By Brandon Moseley
Alabama Political Reporter
On Saturday, January 12, 2013, the Alabama State Conference of the National Association for the Advancement of Colored People (NAACP) will hold the “Rally for the Affordable Care Act” on the steps of the State Capitol in Montgomery from 12:00 to 2:00 p.m. protesting Alabama Governor Robert Bentley’s decision not to implement the state healthcare exchange and expand Alabama Medicaid as was called for by the Patient Protection and Affordable Care Act (better known as Obamacare) in the state of Alabama.
The rally is sponsored by the Alabama Conference of the NAACP, the Alabama Appleseed Center for Law & Justice Inc., the Greater Birmingham Ministries, the Madison County Democrats, the Alabama Coalition for Immigrant Justice (ACIJ), and health care reform supporters.
On Tuesday, November 14, 2012, Gov. Bentley said, “I am not going to set up a state-based exchange that will create a tax burden of up to $50 million on the people of Alabama. As governor, I cannot support adding such a tax burden onto our citizens. The Affordable Care Act is neither affordable nor does it actually improve health care. Congress and the President have said they want to work together to solve the fiscal crisis facing this country, and I suggest they start with this health care bill.” “I also will not expand Medicaid under the current structure that exists because we simply cannot afford it.”
Under the Patient Protection and Affordable Care Act that President Obama signed into law on March 23, 2010, Alabama had no choice but to follow President Obama’s orders regarding the Medicaid expansion; however Alabama joined 25 other states in a lawsuit that was ultimately decided in favor of the plaintiffs on that point. The Supreme Court ruled that the Congress and President Obama could not force the sovereign states to implement the Medicaid expansion against their wishes. This gave Bentley the necessary authority to reject the costly expansion, which he did on November 14th.
In response the Alabama Conference of the NAACP responded with their own statement. The prominent Civil Rights groups said, “The Alabama State Conference of the NAACP is disheartened by the Governor’s stance on this critical issue to the health and welfare of Alabamians. The Henry J. Kaiser Family Foundation estimated that up to 351,000 Alabamians could benefit by gaining insurance for themselves and their families. This number includes citizens who work for minimum wages or low wages and cannot afford insurance. The law also includes those workers who are younger than 65 years of age; possibly indicating a good percentage of the coverage citizens would be selecting would be preventative. These citizens pay taxes out of their wages, yet their health care needs, as with other needs, seems to be of little importance to the political leaders who receive health care at the tax-payer’s expense. Alabama’s cost to insure these citizens would be minimal and would be a good investment for the citizens of this state…an ounce of prevention is worth a pound of cure. The NAACP requests that the Governor reconsider his position and do the right thing to move Alabama forward in health care as well as other areas.” “The fact that Alabama continues to insist on keeping its citizens poor, uneducated, and on the bottom of the health ladder is unconscionable. As citizens, we should remember these facts when we vote for leaders in Alabama.”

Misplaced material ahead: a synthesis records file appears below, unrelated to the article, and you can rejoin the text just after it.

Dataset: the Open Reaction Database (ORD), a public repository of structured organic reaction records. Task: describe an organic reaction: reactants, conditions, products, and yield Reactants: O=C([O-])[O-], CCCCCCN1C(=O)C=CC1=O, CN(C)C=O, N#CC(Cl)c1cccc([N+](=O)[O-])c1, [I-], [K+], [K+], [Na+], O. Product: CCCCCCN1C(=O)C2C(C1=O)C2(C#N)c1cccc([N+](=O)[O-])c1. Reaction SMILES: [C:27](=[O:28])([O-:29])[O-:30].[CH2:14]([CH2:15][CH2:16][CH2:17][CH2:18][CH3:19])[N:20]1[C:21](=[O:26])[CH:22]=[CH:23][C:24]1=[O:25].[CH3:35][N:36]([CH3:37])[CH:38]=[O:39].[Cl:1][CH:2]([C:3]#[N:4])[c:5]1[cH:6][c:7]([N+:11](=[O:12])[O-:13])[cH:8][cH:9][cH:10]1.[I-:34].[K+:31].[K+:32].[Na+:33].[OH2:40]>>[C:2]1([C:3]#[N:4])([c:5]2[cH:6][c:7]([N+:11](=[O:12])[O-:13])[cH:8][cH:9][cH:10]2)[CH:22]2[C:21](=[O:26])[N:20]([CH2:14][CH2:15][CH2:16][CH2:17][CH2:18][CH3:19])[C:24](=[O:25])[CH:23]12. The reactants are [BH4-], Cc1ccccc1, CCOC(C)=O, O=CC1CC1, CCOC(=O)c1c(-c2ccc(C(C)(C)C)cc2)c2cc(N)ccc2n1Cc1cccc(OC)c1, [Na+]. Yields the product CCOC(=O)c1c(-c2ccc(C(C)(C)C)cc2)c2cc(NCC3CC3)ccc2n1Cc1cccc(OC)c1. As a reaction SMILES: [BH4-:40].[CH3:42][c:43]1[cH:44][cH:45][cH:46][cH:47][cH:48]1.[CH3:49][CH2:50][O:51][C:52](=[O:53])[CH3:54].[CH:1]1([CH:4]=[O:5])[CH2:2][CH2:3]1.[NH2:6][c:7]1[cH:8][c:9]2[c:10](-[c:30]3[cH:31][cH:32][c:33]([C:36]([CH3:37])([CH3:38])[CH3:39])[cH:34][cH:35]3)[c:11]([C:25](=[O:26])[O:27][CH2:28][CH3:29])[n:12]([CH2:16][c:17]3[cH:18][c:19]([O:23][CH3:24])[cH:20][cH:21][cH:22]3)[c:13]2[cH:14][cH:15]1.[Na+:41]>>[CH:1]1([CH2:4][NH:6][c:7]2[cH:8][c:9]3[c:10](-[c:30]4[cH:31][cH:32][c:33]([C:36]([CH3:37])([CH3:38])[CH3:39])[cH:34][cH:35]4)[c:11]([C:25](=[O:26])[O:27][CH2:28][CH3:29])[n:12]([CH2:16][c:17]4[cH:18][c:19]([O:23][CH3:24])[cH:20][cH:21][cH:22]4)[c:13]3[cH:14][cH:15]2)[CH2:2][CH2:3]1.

Speakers at Saturday’s event will include: Montgomery Attorney Julian L. McPhillips, Jr.; executive director of Alabama Appleseed; the, executive director of Greater Birmingham Ministries, Scott Douglas; the executive director of the Hispanic Interest Coalition of Alabama, Isabel Rubio; NAACP regional director, Kevin Myles; the President of the Alabama State Conference of the NAACP Benard Simelton; and health care blogger, Dr. Pippa Abston.
Dr. Abston writing at the liberal website LeftinAlabama said that the Medicaid expansion, “Would extend Medicaid benefits to adults below 133% of the federal poverty level. There is nothing in the ACA to help them otherwise—over 100% of poverty, they are eligible for subsidies on the Exchange, but they may not be able to afford the premiums and cost-sharing required.” “If you are at 100% of poverty or below, you will have NO access to subsidies on the Exchange. So it is the Medicaid Expansion or nothing.” “You could work more than 60 hrs. a week at minimum wage and still be below the 100% poverty level! You could get Medicaid for your children, but for you—nothing. I see this in my office every day: Hardworking parents or even grandparents raising children, who can’t get health insurance. Many of them know they have untreated high blood pressure, untreated asthma, untreated diabetes—all their resources go into doing everything they can for the children. Wouldn’t you do the same? Sadly, many will die early from the long-term effects of these illnesses.”
Alabama House minority leader Craig Ford (D) from Gadsden said in a written statement, “Governor Bentley says we can’t afford to do right by them, but he is wrong. Ask him why we can afford to hand out subsidy after subsidy to big businesses as “incentives” to employ people at wages or hours too low to get insurance. They are increasing our healthcare costs, but somehow we can still afford to give them welfare. Gov. Bentley’s decision to reject the expansion of Medicaid and to turn over control of our state’s health insurance exchange to the federal government makes no sense. Financially, Alabama would actually make money on the expansion of Medicaid. And giving control of our health insurance exchange to the federal government when we could control it ourselves is inconsistent with our Alabama values.”
For more information about the event contact Benard Simelton at (256) 426-6406, Constance Winston At (256) 468-4000, or visit the Alabama Conference of the NAACP’s web site at: